Gensler's role on the policy end of the campaign is unclear, and he is not without more friendly connections to the financial services industry, having spent time as a partner at Goldman Sachs before joining President Bill Clinton's deregulation-mad Treasury Department. But his more recent work is formidable and liberal groups, including the bellwether blog Daily Kos, have happily endorsed the hire.

Clinton's campaign and allies in Democratic politics have been especially keen to highlight her personal passion for these issues. In an anecdote reported by the New York Times on Tuesday, "several people who were briefed on Mrs. Clinton's policy discussions but could not discuss private conversations for attribution" told a reporter how personally offended Clinton had become with worsening income inequality.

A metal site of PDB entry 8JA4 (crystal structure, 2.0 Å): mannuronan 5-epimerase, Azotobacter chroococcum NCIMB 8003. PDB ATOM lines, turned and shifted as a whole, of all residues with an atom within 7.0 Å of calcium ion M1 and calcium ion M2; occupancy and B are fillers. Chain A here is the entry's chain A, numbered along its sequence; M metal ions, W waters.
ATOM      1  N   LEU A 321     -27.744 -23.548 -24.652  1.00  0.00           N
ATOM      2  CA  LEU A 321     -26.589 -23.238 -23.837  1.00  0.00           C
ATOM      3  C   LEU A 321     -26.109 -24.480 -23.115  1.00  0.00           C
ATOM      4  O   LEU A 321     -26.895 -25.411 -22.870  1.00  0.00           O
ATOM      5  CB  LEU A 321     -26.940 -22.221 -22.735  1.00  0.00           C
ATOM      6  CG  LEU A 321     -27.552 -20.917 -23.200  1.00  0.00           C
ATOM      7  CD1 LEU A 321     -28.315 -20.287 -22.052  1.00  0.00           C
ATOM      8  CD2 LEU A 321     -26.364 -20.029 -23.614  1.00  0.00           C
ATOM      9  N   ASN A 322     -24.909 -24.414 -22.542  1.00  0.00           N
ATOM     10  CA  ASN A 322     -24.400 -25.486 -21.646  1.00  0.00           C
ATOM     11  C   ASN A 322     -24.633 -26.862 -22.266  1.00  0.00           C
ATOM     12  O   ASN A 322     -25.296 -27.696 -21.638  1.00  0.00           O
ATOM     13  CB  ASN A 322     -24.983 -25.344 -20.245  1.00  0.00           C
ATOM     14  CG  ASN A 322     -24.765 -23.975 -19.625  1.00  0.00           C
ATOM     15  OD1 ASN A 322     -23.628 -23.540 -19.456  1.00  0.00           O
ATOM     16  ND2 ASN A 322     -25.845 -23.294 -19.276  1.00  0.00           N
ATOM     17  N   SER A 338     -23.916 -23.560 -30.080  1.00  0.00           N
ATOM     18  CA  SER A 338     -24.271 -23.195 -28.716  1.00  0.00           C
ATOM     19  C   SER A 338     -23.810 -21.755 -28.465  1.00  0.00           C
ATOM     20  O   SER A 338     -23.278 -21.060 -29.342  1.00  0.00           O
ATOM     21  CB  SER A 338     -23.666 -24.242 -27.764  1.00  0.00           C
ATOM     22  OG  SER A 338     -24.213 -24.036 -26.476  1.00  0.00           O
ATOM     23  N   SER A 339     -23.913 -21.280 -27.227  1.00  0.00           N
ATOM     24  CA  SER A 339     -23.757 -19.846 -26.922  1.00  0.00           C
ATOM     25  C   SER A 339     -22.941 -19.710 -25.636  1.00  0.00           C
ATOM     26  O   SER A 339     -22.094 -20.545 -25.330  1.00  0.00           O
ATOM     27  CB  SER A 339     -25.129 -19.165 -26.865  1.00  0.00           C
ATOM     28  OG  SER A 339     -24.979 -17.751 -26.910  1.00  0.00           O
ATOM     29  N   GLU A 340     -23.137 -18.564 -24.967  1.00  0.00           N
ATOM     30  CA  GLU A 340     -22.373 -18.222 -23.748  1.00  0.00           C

Presented with a chart laying bare the disparity in wage growth between the working and investor classes, Clinton, according to the Times, "said the economy required a 'toppling' of the wealthiest 1%."

The real "champion": "Everyday Americans need a champion, and I want to be that champion," Clinton said in her kickoff video. Four days later that word — "champion" — was there again, this time over a tribute to Warren in Time magazine's 100 Most Influential People issue:

Progressive champion